A new $34 million headquarters for the Waikato Regional Council has been given the green light as the council sets rate increases for the next three years.
The council yesterday voted 8-4 in secret to go ahead with the new build in 2015 and will consult with the public in March as part of its Long Term Plan over whether to lease or own the proposed four to six storey 7000sq m building.
Yesterday's discussion was part of the council's four-day draft long-term plan process, during which it struck a rate increase of 3.9 per cent for next year and proposed a 3.4 per cent increase in the subsequent two years.
After months of secret meetings, the regional council finally went public with plans to build a $34 million headquarters on the council-owned site on the corner of Cook and Grey Sts, despite the Herald first revealing the plans in November. The council refused to discuss the plans earlier citing commercial sensitivity.
The council decided against starting work this year due to difficulties terminating the lease three years early with Eastside Tavern and Liquorland, currently operating businesses on the site.
The council has defended the big spend saying merging staff presently housed in four different offices into one would increase productivity and reduce maintenance and other costs.
It also signalled a preference to own the building because it would be a good public investment and give the council certainly around costs.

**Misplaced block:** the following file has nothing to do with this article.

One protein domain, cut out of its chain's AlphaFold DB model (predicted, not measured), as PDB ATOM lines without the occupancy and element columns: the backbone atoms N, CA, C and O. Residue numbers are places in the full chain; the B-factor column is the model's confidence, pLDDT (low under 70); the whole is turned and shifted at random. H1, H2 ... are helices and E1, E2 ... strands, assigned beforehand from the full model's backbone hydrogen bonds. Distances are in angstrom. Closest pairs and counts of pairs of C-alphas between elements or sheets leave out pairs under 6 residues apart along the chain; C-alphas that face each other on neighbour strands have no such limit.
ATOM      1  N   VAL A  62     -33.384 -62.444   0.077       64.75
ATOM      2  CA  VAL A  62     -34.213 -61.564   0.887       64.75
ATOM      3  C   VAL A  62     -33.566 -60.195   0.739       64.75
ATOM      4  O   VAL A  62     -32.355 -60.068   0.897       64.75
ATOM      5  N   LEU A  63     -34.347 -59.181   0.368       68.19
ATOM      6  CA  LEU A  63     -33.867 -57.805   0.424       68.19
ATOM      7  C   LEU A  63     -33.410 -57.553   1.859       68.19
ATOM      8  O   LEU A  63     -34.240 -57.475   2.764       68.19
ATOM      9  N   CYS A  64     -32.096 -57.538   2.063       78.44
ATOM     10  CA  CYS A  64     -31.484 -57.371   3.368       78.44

The building would be funded through debt or an investment fund. The cost of leasing it was estimated at about $3 million a year.
Proceeds from the sale of the council's present headquarters at 401 Grey St would go towards the new build.
Waikato Regional Council chairman Peter Buckley said there was still much work needed to determine the operating and functional requirements of the council. He expected to have better cost estimates when this was completed.
However the Rates Control Team unsuccessfully argued it was not the right time to be committing to such a large spend in tough economic times. Councillor Jane Hennebry said they could not agree to the spend when people were really hurting. She said ratepayers didn't just have a choice about owning or leasing the building - they could also say no altogether.
"In our plan we're coming out to the public with talk about austerity measures and in one part of the plan preaching that and in the other going along with business as usual."